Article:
Are there any exceptions to medical confidentiality

If secrecy is a legal imperative for doctors and other healthcare professionals, it is no less true that there are a number of situations that are the exception that confirm the general rule. In this article, Dr. José Carlos Fuertes Rocañin, specialist in Psychiatry, explains the exceptions to the obligatory nature of medical confidentiality.

What exceptions can be made to break medical confidentiality?

  • When there is knowledge of the existence of a crime, an aspect that is included in Articles 259 and 262 of the Criminal Procedure Law.
  • When we are in the presence of an infectious-contagious disease included in the lists of diseases of compulsory declaration (Resolution of the General Directorate of Public Health of December 22, 1981) and there is a serious risk to third parties or public health. In this case we would also be facing another legal figure which is the so-called “state of necessity” (Article 20 point 5 of the Penal Code). The code considers an exemption from liability when acting in a state of necessity, to avoid one’s own or another’s harm, provided that the following requirements are met:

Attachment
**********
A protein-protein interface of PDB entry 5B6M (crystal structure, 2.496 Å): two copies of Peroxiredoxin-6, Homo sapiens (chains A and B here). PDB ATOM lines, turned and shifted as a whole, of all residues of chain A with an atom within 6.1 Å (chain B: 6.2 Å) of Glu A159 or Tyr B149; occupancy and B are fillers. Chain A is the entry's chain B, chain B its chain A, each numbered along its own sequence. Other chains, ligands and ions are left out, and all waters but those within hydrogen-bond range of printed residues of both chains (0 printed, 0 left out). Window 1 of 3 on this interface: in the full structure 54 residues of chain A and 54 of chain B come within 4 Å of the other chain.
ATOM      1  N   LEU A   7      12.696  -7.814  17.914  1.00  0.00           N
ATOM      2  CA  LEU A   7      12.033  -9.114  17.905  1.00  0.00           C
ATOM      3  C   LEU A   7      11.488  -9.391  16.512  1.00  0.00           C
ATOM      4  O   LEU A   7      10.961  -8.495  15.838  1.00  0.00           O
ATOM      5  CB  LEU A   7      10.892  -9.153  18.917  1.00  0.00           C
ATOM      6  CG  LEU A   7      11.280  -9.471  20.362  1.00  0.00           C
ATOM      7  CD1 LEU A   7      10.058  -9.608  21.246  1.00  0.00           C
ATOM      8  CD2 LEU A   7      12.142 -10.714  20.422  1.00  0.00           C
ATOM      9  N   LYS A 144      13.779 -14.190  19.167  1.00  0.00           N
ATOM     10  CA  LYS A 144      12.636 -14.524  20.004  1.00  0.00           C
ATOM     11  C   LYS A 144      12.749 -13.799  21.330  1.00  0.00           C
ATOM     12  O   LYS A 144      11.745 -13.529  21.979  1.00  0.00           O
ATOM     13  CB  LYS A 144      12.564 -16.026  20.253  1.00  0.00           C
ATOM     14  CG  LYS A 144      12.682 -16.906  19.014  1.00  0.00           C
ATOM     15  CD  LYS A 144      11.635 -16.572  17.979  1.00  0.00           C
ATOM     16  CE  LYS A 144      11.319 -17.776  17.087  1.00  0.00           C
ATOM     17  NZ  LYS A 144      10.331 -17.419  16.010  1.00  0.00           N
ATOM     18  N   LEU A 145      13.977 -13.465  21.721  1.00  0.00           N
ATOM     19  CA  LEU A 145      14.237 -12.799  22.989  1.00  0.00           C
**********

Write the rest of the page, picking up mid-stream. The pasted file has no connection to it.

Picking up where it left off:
• That the harm caused is not greater than the one to be avoided.
    • That the situation of necessity has not been intentionally provoked by the subject.
    • That the person in need does not have by his office or position the obligation to sacrifice himself.
  • There is also no obligation of secrecy when testifying as a defendant, witness or expert (Articles 410, 416 and 417 of the Criminal Procedure Law and 458 and 459 of the Penal Code). In the first case, because when we are accused of a crime we can use all the “legal weapons” we have at our disposal to defend ourselves. In the other two cases because by swearing or promising to tell the truth when testifying we cannot hide information, as other professions such as ecclesiastics, lawyers and even public officials who are obliged to do so by an order of their superiors can do.